CDC is working with partners at all levels of government to plan for different vaccines and scenarios. CDC is in contact with your state public health department to begin planning. State, tribal, local, and territorial health departments are critical to making sure vaccines are available to communities.
3. At least at first, COVID-19 vaccines might be used under an Emergency Use Authorization (EUA) from the U.S. Food and Drug Administration (FDA).
4. There may be a limited supply of COVID-19 vaccines before the end of 2020, but supply will continually increase in the weeks and months that follow.
The goal is for everyone to be able to easily get a COVID-19 vaccine as soon as large quantities are available. The plan is to have several thousand vaccination providers available so no one will have to travel far to be vaccinated, whether it’s at your doctor’s office, retail pharmacy, hospital, or federally qualified health center.
CDC makes vaccination recommendations, including those for COVID-19 vaccines, based on input from the Advisory Committee on Immunization Practices. Learn more
6. At first, COVID-19 vaccines may not be recommended for children.
In early clinical trialsexternal icon for various COVID-19 vaccines, only non-pregnant adults participated. However, clinical trials continue to expand those recruited to participate. The groups recommended to receive the vaccines could change in the future.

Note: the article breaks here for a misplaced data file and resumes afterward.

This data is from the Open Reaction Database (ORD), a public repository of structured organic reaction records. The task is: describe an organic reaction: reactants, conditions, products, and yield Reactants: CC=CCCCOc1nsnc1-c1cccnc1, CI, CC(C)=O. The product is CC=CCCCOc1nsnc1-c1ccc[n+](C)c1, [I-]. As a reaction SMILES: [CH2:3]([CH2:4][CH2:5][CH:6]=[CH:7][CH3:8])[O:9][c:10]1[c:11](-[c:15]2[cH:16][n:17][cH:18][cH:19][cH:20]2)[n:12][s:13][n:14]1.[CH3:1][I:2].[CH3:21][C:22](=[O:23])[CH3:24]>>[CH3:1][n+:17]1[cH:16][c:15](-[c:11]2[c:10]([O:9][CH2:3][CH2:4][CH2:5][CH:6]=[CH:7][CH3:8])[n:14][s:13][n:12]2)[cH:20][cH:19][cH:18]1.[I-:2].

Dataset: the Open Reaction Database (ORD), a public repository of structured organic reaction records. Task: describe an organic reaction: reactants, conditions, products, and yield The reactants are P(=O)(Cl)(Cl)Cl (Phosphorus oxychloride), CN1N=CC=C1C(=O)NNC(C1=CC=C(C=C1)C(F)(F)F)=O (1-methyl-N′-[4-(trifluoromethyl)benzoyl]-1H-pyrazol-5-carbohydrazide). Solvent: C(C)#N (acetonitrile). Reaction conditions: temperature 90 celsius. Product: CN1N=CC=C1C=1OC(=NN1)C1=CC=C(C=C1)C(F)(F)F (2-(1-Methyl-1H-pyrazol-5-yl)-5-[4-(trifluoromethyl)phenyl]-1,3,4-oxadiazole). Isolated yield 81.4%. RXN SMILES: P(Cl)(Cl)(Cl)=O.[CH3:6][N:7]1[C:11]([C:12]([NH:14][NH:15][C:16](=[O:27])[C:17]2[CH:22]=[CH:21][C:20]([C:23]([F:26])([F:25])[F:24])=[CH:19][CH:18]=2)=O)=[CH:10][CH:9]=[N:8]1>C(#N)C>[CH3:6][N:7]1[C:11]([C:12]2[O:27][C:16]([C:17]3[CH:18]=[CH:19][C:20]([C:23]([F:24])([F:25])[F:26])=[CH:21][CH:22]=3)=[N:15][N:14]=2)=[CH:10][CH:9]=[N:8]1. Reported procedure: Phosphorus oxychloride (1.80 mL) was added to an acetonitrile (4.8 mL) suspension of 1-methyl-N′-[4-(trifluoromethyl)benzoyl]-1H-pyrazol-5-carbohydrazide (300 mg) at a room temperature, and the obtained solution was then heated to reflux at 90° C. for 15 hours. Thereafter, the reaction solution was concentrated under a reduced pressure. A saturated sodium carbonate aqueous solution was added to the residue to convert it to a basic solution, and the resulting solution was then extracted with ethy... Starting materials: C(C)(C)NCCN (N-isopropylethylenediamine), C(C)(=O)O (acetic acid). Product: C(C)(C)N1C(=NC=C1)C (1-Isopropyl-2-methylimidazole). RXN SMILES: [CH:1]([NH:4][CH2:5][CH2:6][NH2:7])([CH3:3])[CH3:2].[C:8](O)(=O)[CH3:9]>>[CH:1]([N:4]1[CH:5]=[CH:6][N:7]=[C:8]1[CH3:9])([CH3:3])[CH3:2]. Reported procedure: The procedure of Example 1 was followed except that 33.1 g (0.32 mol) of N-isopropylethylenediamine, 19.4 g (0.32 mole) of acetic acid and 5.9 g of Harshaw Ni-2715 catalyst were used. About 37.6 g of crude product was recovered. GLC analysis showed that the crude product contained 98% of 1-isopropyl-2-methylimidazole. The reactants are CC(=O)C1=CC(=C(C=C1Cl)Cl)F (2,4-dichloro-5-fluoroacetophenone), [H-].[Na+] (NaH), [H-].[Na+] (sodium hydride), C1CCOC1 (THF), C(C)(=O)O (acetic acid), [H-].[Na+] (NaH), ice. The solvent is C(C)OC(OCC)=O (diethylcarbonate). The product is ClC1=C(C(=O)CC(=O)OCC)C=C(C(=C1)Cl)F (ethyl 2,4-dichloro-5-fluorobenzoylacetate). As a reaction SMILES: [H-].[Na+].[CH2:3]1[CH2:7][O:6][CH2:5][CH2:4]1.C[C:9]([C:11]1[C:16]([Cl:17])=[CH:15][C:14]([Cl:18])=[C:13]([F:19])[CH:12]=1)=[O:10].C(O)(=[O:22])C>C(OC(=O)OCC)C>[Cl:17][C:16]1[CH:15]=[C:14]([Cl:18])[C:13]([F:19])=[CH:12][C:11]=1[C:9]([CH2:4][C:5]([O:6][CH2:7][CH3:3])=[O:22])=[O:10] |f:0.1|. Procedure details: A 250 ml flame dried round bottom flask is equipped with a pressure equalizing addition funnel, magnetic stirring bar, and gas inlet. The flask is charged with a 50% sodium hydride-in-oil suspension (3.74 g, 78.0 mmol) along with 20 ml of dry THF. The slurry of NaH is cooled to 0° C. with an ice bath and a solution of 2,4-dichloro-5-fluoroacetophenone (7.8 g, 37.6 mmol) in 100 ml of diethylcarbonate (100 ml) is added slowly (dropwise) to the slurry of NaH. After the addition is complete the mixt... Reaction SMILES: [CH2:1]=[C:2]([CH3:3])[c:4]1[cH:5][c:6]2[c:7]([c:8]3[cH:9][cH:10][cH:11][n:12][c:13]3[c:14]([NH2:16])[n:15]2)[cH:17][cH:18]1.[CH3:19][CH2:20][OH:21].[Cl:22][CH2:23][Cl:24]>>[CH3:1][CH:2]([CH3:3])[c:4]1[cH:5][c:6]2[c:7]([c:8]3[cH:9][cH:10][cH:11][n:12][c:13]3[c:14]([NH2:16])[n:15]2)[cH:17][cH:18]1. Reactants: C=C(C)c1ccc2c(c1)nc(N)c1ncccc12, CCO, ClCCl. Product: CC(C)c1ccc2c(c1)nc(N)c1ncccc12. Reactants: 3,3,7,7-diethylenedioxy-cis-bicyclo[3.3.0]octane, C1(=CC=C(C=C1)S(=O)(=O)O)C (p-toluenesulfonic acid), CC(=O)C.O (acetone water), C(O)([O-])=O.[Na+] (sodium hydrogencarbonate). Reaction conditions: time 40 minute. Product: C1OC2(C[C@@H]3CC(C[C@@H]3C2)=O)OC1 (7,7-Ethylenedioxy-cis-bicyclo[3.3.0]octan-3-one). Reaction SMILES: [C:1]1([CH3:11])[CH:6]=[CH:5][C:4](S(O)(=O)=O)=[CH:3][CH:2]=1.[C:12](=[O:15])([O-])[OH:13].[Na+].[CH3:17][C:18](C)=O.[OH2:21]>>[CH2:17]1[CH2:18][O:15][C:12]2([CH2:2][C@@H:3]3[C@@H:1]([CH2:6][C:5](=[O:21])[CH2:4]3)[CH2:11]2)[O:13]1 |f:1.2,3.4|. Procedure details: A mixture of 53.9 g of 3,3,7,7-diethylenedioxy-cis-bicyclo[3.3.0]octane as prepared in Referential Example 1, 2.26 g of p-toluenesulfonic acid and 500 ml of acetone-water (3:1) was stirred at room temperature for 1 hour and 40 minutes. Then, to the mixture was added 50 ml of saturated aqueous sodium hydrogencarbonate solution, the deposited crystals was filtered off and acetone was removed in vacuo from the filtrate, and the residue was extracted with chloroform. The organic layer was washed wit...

7. Cost will not be an obstacle to getting vaccinated against COVID-19.
The federal government is committed to providing free or low-cost COVID-19 vaccines. Vaccine doses purchased with U.S. taxpayer dollars will be given to the American people at no cost. However, vaccine providers will be able to charge administration fees for giving or administering the shot to someone. Most public and private insurance companies will cover that fee so there is no cost for the person getting vaccinated. In addition, people without health insurance can get COVID-19 vaccines at no cost.
8. COVID-19 vaccine planning is being updated as new information becomes available.
CDC will continue to update this website as plans develop.”
Faith Lutheran Church, 856 W. Eldredge Road in Pocatello, will be holding their annual “Trunk or Treat” event on Halloween. The event will run from 1:00 p.m. until 5:00 p.m.
The event, which, last year, was attended by about 200 people, features lines of cars decorated for Halloween at which children can stop to get a treat. At the end, each person can vote on their favorite decorated car.
In addition to candy and other treats for the children, church members will be cooking hot dogs for both parents and children to enjoy.
(Idaho Freedom Foundation Video Release, October 20, 2020)
Idaho is poised to expand education choice in the state next year, so all public school students, including low-income kids, have options to leave the public school system and find the education that better suits them.
IFF’s Anna K. Miller and Reason Foundation’s Corey DeAngelis talked all things education choice. Click below to watch their chat and hear what lawmakers should do to empower kids and families here in the Gem State.